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ILO Conventions: background and preparatory work

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ILO during the Second World War

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  1. Key documents

ILO activities are transferred to Montreal

he outbreak of war did not find ILO unprepared. The Governing Body had made the necessary arrangements to ensure that activities continued even in the event of war. The fact that Switzerland was surrounded by German occupation troops nevertheless placed the Organization in a precarious situation and left it with no choice but to establish a centre of activity outside Geneva. The ILO Director, John G. Winant, was adamant that it should not become the instrument of totalitarian States.

In August 1940, the Canadian Government officially agreed to the temporary transfer of ILO staff. Forty staff members from 18 countries were transferred. Another group remained in Geneva to continue making the necessary arrangements, while the rest returned to their countries as national correspondents or were posted to branch offices with a view to collecting information of interest to the Office in connection with labour matters.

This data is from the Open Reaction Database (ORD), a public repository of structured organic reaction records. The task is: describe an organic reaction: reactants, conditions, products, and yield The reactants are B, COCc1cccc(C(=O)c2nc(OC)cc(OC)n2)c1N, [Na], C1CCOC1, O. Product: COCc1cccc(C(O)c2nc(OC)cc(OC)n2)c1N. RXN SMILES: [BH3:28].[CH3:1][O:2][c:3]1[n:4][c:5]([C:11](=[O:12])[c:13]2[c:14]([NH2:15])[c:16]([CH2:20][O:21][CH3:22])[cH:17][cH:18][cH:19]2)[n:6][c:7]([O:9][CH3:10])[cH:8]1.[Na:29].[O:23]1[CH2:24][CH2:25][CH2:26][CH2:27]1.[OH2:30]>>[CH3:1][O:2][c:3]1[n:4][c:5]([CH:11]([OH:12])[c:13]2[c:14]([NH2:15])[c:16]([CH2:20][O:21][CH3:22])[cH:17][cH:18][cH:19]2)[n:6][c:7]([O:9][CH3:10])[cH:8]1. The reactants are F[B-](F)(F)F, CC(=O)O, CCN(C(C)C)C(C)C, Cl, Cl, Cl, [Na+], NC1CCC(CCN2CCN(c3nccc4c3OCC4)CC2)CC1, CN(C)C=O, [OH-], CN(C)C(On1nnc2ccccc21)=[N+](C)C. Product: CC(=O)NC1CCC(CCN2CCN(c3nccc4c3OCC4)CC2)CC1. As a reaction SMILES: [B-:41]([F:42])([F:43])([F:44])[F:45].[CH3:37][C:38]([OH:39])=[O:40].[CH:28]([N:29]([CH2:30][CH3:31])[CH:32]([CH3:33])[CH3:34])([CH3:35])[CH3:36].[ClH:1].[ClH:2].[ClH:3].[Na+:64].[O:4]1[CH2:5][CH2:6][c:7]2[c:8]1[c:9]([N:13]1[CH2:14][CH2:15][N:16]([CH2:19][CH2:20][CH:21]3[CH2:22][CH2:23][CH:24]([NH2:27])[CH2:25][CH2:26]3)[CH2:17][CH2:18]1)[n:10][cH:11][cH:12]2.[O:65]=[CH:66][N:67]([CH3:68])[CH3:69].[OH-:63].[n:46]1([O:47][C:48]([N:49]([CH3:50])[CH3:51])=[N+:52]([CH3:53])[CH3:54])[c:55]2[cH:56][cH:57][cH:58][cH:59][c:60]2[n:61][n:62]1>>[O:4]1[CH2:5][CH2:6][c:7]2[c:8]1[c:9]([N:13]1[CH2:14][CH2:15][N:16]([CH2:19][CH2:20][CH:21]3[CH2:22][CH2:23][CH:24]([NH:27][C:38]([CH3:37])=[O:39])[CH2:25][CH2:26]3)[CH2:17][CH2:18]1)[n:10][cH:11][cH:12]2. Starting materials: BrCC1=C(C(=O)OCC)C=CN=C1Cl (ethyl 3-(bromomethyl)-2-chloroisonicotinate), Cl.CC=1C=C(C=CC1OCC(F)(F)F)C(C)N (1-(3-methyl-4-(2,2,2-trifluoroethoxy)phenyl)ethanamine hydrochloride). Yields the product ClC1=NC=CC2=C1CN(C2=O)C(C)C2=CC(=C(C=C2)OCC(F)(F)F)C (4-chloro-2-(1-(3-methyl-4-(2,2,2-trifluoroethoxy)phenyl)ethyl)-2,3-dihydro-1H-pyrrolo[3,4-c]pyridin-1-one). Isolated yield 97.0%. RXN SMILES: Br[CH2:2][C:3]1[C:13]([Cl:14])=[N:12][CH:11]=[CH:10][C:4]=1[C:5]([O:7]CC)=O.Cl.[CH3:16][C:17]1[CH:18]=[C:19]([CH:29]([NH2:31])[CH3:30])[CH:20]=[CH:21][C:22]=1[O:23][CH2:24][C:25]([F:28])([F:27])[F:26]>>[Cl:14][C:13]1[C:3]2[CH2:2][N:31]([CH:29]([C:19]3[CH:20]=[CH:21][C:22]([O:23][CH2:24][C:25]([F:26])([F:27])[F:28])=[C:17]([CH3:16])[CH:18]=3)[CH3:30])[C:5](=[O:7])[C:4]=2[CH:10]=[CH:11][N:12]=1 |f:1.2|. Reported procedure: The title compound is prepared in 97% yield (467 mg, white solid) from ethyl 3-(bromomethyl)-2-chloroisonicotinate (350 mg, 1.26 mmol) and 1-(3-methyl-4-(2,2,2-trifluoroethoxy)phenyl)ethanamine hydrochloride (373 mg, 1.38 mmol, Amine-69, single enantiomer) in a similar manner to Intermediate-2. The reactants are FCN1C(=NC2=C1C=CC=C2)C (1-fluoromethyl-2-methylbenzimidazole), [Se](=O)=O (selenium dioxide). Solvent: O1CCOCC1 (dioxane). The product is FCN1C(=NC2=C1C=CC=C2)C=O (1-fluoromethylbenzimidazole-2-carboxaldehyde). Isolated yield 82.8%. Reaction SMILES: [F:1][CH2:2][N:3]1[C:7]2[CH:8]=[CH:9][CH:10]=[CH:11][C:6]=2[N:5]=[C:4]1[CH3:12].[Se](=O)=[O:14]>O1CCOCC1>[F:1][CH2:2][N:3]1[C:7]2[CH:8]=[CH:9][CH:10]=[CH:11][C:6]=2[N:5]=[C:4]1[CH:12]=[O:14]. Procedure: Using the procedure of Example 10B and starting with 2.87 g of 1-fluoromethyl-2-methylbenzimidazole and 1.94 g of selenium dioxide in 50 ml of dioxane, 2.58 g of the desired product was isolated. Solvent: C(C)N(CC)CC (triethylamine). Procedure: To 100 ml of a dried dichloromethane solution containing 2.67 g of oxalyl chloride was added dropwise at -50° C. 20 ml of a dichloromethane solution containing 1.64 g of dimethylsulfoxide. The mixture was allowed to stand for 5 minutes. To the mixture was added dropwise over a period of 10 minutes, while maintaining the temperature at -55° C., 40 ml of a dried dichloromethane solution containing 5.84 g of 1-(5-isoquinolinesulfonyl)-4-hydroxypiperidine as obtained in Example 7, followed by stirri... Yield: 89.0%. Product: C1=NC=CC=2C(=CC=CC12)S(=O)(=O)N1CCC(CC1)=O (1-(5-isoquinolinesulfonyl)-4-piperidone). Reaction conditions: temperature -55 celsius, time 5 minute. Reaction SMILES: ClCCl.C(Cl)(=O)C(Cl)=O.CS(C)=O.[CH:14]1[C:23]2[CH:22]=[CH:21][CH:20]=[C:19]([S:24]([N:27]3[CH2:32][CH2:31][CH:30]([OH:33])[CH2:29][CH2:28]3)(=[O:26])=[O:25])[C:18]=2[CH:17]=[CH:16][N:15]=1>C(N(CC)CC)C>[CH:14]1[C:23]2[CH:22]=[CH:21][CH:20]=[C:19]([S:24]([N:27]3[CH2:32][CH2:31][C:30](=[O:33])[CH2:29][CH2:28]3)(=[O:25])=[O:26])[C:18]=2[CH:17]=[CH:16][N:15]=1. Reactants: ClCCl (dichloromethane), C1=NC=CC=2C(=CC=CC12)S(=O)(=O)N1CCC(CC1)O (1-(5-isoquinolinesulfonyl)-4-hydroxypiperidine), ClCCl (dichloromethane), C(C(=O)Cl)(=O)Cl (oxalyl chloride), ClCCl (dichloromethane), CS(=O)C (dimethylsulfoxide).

A commemorative plaque was unveiled at McGill University in Montreal on 14 September 1950: “To this campus the International Labour Organisation transferred its wartime headquarters in 1940 on the generous invitations of the Government of Canada and McGill University. From here the I.L.O. directed its work of furthering world peace through social justice until 1948. This tablet records the lasting gratitude of the I.L.O. to McGill University” (see Unveiling of a plaque at McGill University, Montreal, p.163).
  1. 1940-1945:
    ILO during the Second World War
    1. 1940
    2. 1941
    3. 1944
    4. 1945
  2. 1919-1939
  3. 1946-1959
  4. 1960-1988
  5. 1989-1998
  6. 1999-

ILO Century Project

ILO Century Project Timeline

The ILO and the Quest for Social Justice

Video: The ILO and the Quest for Social Justice

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Last update: 23.02.2015 ^ top